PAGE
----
Essentials of Building Brand Trust

By David Card

Your brand distills your company’s purpose and story into its visible form. The public interacts with your brand before it ever learns more about your offering, with the harsh reality that some may never go past a surface understanding of your brand—unless you give them a compelling reason to learn more.

To be compelling, you must resonate with your public in some way. Maybe it’s a hook that pulls them in to learn more about you through some timely or esoteric reference that quickly conveys your knowledge of their niche and makes you worth hearing out. But to resonate with your target audience in the long run requires another ingredient: trust in both your integrity and your expertise.

1. Define your story—and say no to what’s not you.

Startups are particularly vulnerable to wanting to be everything. The fear of missing out on a potential audience can leave your organization susceptible to saying yes to too many things, wanting to be everything at once—which dilutes your story. It’s obvious when a company is not confident in its identity and its vision, and your audience will pick up on this.

Aside from your company’s story and values, you need to be specific about what differentiates you from the rest of your industry. You don’t have to repeat these differentiators all the time, but you want your entire organization—and your branding agency—to be clear about them so that every marketing action you take is in alignment.

Apple wrote the book on trust and privacy and, more recently, sustainability. It permeates every aspect of their culture and product.

2. Use the same language as your target audience.

It’s easy to fall into the trap of needing to define expertise and thinking that requires industry jargon. The reality is that nobody is impressed by the esoteric, and you can end up damaging your brand by looking immature and disconnected. No matter the title or education your audience has, use natural language. How would you communicate over coffee or at a business lunch?

And even better, use the same imagery and language to refer to issues and outcomes that your customers do. The more readily your audience sees themselves in your offering, the more likely they are to trust you and convert.

If you are careful to use the same phrases that your target audience has, not only will you connect more readily with them, but there may be other perks, such as higher engagement and increased visibility across channels and SERPs. And given the rapid rise of AI and policing of mass-generated content, it’s more important than ever to speak naturally.

C42D designed the Midday brand voice to be conversational.

3. “You first”—as in, put your audience first.

You’re excited to speak about your story and your offering. Don’t shy away from that enthusiasm, but remember that your competition is just as enthusiastic, and your audience has to filter out a ton of noise. The people you are trying to reach need to know what’s in it for them, and they need to be clear about that very quickly. The more you make people have to think about the points you’re making, the less likely they are to engage with you.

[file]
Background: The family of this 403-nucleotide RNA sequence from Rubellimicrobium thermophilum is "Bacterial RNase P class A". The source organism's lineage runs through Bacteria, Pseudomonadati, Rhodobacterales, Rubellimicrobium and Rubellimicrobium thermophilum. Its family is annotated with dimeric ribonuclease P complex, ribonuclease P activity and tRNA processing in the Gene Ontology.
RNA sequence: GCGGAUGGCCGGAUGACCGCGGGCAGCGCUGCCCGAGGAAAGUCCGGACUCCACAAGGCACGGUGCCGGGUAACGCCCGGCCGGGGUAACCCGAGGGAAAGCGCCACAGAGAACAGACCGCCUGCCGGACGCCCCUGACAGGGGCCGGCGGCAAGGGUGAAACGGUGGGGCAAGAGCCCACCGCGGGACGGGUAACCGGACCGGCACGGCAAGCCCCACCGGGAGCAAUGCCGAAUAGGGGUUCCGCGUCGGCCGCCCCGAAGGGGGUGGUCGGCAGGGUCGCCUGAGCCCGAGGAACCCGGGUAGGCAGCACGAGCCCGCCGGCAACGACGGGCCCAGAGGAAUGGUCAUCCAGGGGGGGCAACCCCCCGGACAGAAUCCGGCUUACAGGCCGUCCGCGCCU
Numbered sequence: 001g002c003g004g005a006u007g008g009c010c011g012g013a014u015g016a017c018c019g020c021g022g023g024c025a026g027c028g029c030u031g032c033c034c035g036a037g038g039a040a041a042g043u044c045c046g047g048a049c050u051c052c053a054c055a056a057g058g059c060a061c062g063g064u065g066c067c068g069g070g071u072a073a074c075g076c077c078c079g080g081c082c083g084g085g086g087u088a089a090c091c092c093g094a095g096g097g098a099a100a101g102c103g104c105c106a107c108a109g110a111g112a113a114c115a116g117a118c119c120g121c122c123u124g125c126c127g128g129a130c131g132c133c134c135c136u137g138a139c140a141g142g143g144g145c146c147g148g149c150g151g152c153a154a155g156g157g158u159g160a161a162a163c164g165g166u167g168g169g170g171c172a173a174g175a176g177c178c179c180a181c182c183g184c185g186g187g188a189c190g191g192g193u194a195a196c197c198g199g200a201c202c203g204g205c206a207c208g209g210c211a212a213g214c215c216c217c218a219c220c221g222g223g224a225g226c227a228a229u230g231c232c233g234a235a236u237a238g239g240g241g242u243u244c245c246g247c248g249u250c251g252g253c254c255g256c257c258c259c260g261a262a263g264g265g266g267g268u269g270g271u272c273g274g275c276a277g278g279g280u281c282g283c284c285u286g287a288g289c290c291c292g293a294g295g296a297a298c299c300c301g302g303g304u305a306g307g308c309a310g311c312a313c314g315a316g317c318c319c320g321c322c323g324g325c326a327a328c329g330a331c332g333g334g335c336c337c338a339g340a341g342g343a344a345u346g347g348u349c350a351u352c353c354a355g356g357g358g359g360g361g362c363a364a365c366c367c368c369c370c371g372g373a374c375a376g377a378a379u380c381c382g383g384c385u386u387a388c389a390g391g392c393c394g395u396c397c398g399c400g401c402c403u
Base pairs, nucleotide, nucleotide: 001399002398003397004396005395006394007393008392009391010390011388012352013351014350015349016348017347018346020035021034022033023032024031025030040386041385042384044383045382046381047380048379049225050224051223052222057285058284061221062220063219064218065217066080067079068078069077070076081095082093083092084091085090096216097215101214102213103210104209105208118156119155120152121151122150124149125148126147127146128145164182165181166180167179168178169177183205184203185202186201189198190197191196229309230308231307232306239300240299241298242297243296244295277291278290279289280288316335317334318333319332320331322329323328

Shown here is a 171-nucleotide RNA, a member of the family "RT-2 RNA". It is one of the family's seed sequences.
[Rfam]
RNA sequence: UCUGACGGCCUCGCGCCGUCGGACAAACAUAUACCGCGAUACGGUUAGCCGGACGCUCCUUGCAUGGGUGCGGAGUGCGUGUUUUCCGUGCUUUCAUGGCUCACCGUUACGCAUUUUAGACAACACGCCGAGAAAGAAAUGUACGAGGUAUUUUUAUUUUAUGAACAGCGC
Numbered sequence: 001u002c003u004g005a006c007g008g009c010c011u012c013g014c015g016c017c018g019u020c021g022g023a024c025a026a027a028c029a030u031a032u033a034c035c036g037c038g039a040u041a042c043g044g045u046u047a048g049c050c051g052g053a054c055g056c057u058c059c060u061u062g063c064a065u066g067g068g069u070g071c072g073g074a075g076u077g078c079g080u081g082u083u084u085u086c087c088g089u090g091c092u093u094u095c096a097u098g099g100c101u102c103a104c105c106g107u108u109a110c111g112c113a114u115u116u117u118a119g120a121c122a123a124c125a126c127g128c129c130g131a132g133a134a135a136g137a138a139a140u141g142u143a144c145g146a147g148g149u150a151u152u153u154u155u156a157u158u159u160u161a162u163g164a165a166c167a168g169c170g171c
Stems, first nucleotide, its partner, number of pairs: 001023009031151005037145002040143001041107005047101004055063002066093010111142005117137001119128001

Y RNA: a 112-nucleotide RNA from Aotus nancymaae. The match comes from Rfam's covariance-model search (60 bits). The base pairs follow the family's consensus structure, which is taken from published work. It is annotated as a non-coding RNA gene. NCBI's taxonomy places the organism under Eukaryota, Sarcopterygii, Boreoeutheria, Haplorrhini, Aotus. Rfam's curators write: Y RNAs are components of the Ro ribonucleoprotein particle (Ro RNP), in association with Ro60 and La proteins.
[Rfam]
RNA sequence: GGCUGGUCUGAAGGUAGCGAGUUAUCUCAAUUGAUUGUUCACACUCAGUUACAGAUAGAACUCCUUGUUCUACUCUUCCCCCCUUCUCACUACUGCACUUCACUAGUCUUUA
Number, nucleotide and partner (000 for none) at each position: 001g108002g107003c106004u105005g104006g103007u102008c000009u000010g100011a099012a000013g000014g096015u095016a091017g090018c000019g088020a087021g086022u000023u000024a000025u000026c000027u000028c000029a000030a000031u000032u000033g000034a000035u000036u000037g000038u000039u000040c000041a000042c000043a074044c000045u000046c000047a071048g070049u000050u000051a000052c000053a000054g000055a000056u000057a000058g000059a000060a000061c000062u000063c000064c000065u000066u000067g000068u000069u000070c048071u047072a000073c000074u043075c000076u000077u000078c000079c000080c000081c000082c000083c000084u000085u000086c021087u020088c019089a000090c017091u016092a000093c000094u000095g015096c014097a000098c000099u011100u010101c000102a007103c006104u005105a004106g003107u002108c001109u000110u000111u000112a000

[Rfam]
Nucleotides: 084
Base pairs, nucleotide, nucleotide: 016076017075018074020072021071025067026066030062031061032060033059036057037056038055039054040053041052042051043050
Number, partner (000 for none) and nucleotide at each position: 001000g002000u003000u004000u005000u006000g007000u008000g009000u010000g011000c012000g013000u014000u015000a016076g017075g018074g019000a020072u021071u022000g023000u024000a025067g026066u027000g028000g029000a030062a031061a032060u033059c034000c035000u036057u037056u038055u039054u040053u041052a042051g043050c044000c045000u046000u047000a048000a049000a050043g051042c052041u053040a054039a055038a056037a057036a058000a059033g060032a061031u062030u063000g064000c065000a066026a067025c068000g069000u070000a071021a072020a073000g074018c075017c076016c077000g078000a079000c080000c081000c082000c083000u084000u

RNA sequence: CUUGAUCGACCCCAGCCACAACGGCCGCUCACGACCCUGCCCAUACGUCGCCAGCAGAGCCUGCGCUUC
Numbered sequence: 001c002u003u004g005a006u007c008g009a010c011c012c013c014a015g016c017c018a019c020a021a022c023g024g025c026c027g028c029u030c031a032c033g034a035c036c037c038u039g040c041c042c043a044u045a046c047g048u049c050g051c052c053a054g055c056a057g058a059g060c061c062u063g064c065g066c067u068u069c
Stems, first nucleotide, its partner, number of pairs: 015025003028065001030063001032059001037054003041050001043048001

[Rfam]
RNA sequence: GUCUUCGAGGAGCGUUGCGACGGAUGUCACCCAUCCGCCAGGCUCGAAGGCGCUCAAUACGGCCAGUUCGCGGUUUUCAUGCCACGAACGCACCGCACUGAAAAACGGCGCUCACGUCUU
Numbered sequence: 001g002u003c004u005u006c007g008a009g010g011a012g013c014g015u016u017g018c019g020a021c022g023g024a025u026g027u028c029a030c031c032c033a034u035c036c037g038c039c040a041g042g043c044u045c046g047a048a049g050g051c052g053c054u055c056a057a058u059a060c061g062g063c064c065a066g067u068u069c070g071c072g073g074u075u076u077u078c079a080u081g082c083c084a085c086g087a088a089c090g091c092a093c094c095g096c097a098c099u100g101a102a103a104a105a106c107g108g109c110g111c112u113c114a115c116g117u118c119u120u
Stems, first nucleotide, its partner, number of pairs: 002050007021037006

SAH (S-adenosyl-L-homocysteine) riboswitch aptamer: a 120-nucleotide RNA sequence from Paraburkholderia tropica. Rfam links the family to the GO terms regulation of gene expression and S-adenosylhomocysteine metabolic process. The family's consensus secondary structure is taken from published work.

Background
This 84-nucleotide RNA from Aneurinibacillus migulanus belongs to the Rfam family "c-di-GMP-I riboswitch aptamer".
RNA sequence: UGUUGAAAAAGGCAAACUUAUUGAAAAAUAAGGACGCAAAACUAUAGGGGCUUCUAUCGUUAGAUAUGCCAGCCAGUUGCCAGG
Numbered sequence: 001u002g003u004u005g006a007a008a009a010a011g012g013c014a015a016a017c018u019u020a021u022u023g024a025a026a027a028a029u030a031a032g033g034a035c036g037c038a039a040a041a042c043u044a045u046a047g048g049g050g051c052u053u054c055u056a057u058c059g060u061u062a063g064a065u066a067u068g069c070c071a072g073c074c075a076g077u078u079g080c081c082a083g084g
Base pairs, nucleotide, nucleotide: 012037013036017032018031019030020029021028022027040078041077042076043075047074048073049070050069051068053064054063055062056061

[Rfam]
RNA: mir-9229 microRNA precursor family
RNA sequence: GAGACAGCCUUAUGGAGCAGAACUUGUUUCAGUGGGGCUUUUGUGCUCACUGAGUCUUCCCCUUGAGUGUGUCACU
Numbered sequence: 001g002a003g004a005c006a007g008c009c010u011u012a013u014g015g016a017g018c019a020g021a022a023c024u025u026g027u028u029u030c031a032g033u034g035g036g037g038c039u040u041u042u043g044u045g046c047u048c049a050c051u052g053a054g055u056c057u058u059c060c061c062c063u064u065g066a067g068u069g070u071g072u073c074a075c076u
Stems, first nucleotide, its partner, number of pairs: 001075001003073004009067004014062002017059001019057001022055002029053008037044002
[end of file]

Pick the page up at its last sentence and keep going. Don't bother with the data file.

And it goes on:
Try to avoid saying “I” or “we” and instead focus on “you”. Speak in terms of the issues that your target audience has and the solutions you bring to the table.

Remember, most of the brand battle is about showing—not just telling—who you are. Even using language that frames your points in terms of your target audience’s needs and behaviors can be a subtle way of reinforcing trust. Instead of just telling them, “We serve you,” your brand’s actions communicate directly in terms of the value you can add to their lives; you can demonstrate that your dedication to serving your customers extends through the language you use.

Hubspot is legendary for putting its audience first.

4. Keep it simple. Familiarity helps conversion.

You’re constantly thinking about your business, and so your branding and marketing work will lose its novelty more quickly for you than for the public. Don’t fall into the trap of constantly seeking something new and fresh at the expense of consistently showing up in a way that’s clear for your audience.

There’s a lot of research into the science behind familiarity and how people tend to prefer what they’ve seen before—an easy way behavioral science says we can reinforce a feeling of trust. Instead of dedicating resources to constantly reinventing your startup’s identity, consider whether there is an additional channel, event, or piece of content that you could generate so that you can “show up” again in front of your audience and reinforce familiarity.

Instead of brand overhauls and revamps, consider brand extensions. How can you extend an arm of your brand to connect directly with another segment?

Startups face the challenges of an empty canvas for their business’ identity, competition from other startups and even established enterprise brands, and limited resources that require all hands on deck. There’s no one-size-fits-all brand solution, but as a startup branding agency, we’ve developed a process that allows us to quickly learn about your audience and craft a sharp brand that resonates—and we hold you accountable for that first step of knowing who you are, well enough so that you become recognizable.

Keep reading to learn more about the successes we’ve had helping brands like Kindbody, K50 Ventures, and Midday establish who they are.



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